Thunderstorms could only do so much to dampen spirits at Jazz Fest Sunday.
The Martha Redbone Roots Project performed at the Fais Do-Do stage early in the day. She sang several songs off her recent album of William Blake songs. Redbone is of Cherokee, Shawnee, Choctaw and African-American ancestry, and her band is a southern Appalachian string band, with a guitar, banjo, fiddle and stand up bass. And Blake's poetry suited her vocals and the band's picking. Off the album she sang "Garden of Love" and "A Poison Tree." She also sang "This Train'" (or "This Train is Bound for Glory"), which was popularized as a religious tune and later adapted into a folk anthem. But the highlight of the set was Redbone's beautiful and haunting version of "Drums," Native American singer Peter LaFarge's song about holding onto Native American heritage and pride in spite of assimilation into a culture that essentially viewed them as vanquished. Johnny Cash recorded a notable cover. (Older video of Redbone singing "Drums" after the jump.)
On the Gentilly stage, Calexico's set included songs from its recent album Algiers, recorded on the West Bank, with older songs accented with mariachi horns and Latin grooves. But the band brought a New Orleans horn section on stage for many numbers. And it all came together when the band played "See You Later, Alligator" in tribute to Bobby Charles.
Jazz Fest hit an eclectic array of high notes Saturday, ranging from Native American hip-hop to the Eddie Palmieri Salsa Orchestra to some low-down blues by Ben Harper and Charlie Musselwhite.
Jazz Fest's 2013 Cultural Pavilion programming is focused on Native American music and culture and performers are spread throughout the regular tents and stages as well as the pavilion area in the lawn between the Congo Square Marketplace and Food Area II. The Canadian hip-hop trio A Tribe Called Red (pictured) had an early set on the Gentilly Stage, and it started with a traditional flourish, dancers in traditional Native American costumes on stage with the DJs. Ian "DJ NDN" Campeau, Dan "DJ Shub" General and Bear Witness mix a reggae and dub-step influenced blend of beats and Native American songs and chants. The vocal chants work really well with the slow tempo and it was pretty mellow original and compelling sound. The DJs pumped some politics into the final tune when the dedicated it to "racist sports teams everywhere," and Florida State Seminole fans couldn't have missed the dig at the sample of the "War chant" played as fans do their "tomahawk chop," which was later adopted by Washington Redskins fans.
In a more edifying moment, one of the Stoney Creek Singers who was performing on the Fais Do-Do stage explained that the traditional "rain dance" isn't done to summon rain but to offer thanks for rain.
A Tribe Called Red is on the interview stage Sunday at 4:15 p.m. The Stoney Creek Singers perform twice Sunday in the performance tent at the pavilion area, first at 12:05 p.m. and again at 3:15 p.m.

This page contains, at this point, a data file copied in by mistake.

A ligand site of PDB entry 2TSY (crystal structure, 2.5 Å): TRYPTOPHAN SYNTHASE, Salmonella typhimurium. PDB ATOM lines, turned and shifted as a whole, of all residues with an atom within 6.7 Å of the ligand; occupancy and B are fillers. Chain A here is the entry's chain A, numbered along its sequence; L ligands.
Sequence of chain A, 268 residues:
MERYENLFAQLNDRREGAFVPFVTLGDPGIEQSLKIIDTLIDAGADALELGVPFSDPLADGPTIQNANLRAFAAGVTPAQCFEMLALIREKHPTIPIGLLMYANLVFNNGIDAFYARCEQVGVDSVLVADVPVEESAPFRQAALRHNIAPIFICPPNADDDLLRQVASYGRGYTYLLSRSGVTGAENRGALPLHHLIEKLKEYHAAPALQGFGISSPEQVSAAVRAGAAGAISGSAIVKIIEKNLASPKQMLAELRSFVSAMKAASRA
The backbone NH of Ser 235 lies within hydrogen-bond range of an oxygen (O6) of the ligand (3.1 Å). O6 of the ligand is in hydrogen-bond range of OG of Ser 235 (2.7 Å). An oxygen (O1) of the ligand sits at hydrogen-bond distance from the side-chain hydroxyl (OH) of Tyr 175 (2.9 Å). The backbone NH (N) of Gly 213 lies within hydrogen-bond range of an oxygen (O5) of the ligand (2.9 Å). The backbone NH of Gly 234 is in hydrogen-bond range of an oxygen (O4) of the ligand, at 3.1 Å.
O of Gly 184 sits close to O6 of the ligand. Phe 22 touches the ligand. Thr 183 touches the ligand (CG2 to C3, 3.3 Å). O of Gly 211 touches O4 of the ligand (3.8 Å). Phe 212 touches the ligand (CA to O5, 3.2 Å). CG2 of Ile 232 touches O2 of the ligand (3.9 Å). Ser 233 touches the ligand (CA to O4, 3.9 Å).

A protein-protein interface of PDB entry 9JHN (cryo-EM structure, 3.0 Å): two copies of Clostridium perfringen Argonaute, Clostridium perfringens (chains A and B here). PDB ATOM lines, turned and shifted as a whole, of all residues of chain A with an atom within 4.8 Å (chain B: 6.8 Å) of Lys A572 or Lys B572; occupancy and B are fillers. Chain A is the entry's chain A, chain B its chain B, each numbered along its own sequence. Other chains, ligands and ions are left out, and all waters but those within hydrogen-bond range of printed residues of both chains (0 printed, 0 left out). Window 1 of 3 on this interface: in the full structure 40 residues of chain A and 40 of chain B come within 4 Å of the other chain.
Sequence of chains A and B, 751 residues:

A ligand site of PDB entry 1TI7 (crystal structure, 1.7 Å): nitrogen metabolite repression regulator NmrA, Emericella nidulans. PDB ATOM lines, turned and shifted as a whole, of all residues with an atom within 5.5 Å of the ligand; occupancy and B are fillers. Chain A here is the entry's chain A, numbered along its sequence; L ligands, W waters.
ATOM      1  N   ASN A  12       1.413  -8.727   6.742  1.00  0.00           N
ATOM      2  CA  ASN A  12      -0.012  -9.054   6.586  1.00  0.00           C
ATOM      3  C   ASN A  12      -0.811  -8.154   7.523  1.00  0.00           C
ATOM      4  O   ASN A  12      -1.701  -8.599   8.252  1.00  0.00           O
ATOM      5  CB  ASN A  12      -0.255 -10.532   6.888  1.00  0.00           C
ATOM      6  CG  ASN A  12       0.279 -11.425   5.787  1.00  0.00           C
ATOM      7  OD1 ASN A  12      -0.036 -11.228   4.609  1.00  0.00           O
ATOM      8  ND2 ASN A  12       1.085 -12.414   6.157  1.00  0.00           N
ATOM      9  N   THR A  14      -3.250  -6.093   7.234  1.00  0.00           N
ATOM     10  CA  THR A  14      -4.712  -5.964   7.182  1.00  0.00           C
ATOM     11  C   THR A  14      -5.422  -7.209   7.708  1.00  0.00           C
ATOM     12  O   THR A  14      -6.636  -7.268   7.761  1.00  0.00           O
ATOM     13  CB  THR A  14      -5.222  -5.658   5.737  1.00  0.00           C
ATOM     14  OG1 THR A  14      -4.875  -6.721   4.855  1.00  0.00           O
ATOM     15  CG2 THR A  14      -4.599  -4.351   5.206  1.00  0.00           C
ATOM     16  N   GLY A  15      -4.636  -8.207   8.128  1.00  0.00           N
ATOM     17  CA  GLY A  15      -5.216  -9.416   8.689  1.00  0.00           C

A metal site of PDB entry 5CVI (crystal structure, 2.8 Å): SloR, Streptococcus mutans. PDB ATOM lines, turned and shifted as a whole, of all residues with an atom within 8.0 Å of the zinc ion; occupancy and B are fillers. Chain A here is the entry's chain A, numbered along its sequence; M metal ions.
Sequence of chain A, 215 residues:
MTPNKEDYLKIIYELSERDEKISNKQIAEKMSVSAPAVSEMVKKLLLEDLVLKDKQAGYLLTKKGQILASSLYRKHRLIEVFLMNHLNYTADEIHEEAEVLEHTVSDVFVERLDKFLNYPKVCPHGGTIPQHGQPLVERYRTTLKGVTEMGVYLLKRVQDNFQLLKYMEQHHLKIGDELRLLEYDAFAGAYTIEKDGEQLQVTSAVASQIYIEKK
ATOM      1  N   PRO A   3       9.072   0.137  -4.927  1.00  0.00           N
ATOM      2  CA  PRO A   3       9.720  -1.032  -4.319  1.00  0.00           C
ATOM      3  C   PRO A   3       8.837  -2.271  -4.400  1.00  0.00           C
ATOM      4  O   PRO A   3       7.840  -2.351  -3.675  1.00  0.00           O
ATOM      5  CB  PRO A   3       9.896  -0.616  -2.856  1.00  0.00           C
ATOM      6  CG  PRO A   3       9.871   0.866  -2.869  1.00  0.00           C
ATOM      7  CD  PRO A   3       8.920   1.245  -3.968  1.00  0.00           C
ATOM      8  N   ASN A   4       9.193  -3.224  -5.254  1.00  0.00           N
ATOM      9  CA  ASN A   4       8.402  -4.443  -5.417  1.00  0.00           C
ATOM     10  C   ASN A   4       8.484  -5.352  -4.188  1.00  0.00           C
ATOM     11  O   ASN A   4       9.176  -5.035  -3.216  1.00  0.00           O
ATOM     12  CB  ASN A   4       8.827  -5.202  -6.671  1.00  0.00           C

Another international visitor Saturday was Brazilian performer Magary Lord. He's created his own type of music called Black Semba, and it's a mix of African beats, Latin rhythms and some of the twinkling guitars and steel pan drums (sampled electronically) of the Caribbean. It took a few songs to get the crowd in step with its Brazilian party music, but the crowd picked it up and it's a very upbeat Latin-Caribbean blend. The group returns Sunday on the Congo Square Stage at 12:35 p.m.
The Eddie Palmieri Salsa Orchestra turned in the best set I heard today. I am not familiar enough with Latin jazz to offer much context, but the horn section and array of percussion was simply stunning.
Also amazing was the set turned in by harmonica player Charlie Musselwhite, a blues legend at this point, and Ben Harper, who spent much of the set playing slide guitar. The two have collaborated through the last decade and released Get Up! in January. The age difference isn't as great as it seems, Musselwhite is almost 70, Harper is 43. But they seem to bridge generations and more in their extraordinarily natural connection. Musselwhite seems solidly grounded in an almost elegant style of old-school Mississippi Delta blues, and Harper has synthesized blues, folk, soul and rock and been embraced by jam band fans and younger generations, but their rapport is seamless.
The 2013 New Orleans Jazz & Heritage Festival is finally here (finally!), and we've got all you need to know to have fun at the New Orleans Fair Grounds (and after).
Lagniappe: Check out our Jazz Fest 411 to find out what you can bring and what you can't, Big Red Cotton's guide to Fair Grounds second lines during Jazz Fest and Will Coviello's breakdown of all the fundraising concerts during these exciting two weekends.
How much stuff is there to do during the first weekend of Jazz Fest? Lots. Noah Bonaparte Pais broke it all down for Eric Paulsen on the WWL Eyewitness Morning News. Charles Bradley and His Extraordinaires, Deerhunter, Oblivion with Tom Cruise ... and, of course, all the fun at the Fair Grounds.
IT'S ALIVE! IT'S! A! LIIIIIVE!!!!
WHAT ARE WE GONNA DO?!?!?
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